THERE is something uniquely fascinating about a large municipal park, with its natural beauties, its formal arrangements and its array of visitors to be observed. Amid its inducements to ... See full summary »
Vittorio De Sica
Eduardo De Filippo,
Vittorio De Sica,
Anna Maria Ferrero
Irene Wagner, the wife of prominent scientist Albert Wagner, finds herself blackmailed about her affair by her lover's jealous ex-girlfriend. The plot, an experiment in causing fear, drives her into a rage.
A pair of working class lovers - a secretary and an accountant, scheme to marry into the rich landed gentry. Their targets are a professor, Vittorio Gordini Malvezzi ,(Glauco Mauri), who is... See full summary »
Agnese, a 15-year-old Sicilian girl is seduced and impregnated by Peppino, her sister Matilde's fiancé. Soon Vincenzo, Agnese's father, discovers everything. He wants to force Peppino to ... See full summary »
The owner of a fish-and-chips shop in the Billingsgate area of London harbors a secret ambition: to become a movie star. It turns out that she has a beautiful singing voice, and when that ... See full summary »
Irene Girard is an ambassador's wife and used to always live in luxury. After the dramatic death of her son, she feels guilty of having neglected him and feels compelled to help people in ... See full summary »
A young Italian pilot is interned in a British prison camp after his plane is shot down during the war against Greece. He falls in love with a doctor's daughter and manages to escape during... See full summary »
Vittorio De Sica's "La porta del cielo" ("Gate of Heaven") was made during the last part of the Nazi occupation of Rome and was not released until after the liberation and then only minimally and pretty much shelved. De Sica took on the project as a delaying tactic so as not to be forced to join the Italian cinema industry in its forced move northward after the Badoglio government signed the armistice with the Allies and Italy was thrust into a fratricidal civil war. De Sica told the urging Nazis that he had taken on a film project for the Vatican and worked on the movie, slowly, hoping the war would end while he filmed.
The movie was financed by the Centro Cattolico Cinematografico and much of it was shot inside the extra-territorial basilica of Saint Paul Outside the Walls, with the interior doubling as the shrine of Our Lady of Loreto. The story follows a group of pilgrims, each with personal health issues and other problems, hoping to find a cure or solution in the church at Loreto, Italy's version of the shrine of Lourdes in France. Much of it takes place on a special train ("treno bianco" or "white train") transporting these pilgrims to the shrine from the south of Italy and making stops in other cities along the way to pick up additional participants.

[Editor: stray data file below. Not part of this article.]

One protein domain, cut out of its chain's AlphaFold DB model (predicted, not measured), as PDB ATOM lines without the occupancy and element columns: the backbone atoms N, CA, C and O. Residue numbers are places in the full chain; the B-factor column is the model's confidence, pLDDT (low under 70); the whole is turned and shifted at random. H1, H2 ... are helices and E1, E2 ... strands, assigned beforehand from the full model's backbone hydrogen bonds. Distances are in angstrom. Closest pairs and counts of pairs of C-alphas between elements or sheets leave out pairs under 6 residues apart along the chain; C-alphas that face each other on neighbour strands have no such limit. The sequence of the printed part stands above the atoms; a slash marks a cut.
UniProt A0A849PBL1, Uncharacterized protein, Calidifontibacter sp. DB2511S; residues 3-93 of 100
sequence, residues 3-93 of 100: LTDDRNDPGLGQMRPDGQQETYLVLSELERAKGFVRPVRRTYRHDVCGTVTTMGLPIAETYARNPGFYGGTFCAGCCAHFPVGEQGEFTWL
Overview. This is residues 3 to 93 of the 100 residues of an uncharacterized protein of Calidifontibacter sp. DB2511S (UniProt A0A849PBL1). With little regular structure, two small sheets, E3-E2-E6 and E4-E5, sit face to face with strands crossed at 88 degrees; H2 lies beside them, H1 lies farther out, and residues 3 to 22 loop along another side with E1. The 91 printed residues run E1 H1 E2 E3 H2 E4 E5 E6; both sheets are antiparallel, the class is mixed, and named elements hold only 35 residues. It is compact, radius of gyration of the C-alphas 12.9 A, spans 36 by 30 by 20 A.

The narrative includes several flashbacks into the lives of the people on the train. Among the pilgrims is a young concert pianist, played by Roldano Lupi, who has lost the use of his left hand, and who hopes for a miracle, despite his not being a believer. There are two workers, Carlo Ninchi and Massimo Girotti, one of whom is blinded in a factory accident that turns out to be caused by his friend. The blind man wants to regain his sight; the other seeks forgiveness for his act of malice. There is a handicapped boy in a wheelchair accompanied by his sister, played by Maria Mercader. Mercader was De Sica's wife/mistress and it was she who had arranged for the project to take place. There is an old woman, a governess in the service of a wealthy family, who wants to seek peace for the warring family members. There are many wonderful sequences, and the screenplay, written in part by De Sica's great collaborator Cesare Zavattini, adds a good deal of humanity to the movie and a realism not characteristic of much Italian cinema of the time. In a way this was a precursor of neorealism as much as Visconti's "Ossessione", and De Sica's own "I bambini ci guardano."
For De Sica himself this was one of his favorite movies and he always regretted that circumstances had caused it never to reach a public in the period after it was made. For the longest time De Sica's son Christian owned what was the only know copy of the movie, a 16mm print that she showed to people from time to time, including the writer Nino Lo Bello, who published on article on it in 1981 after a private viewing. In 1991 The film was shown, based on newly discovered archival-quality 35mm materials, as part of a De Sica retrospective at the Museum of Modern Art in New York. That was where I first saw it. DVD copies of the movie can, as of now, only be found in private collections and derive from a RAI-TRE television showing.
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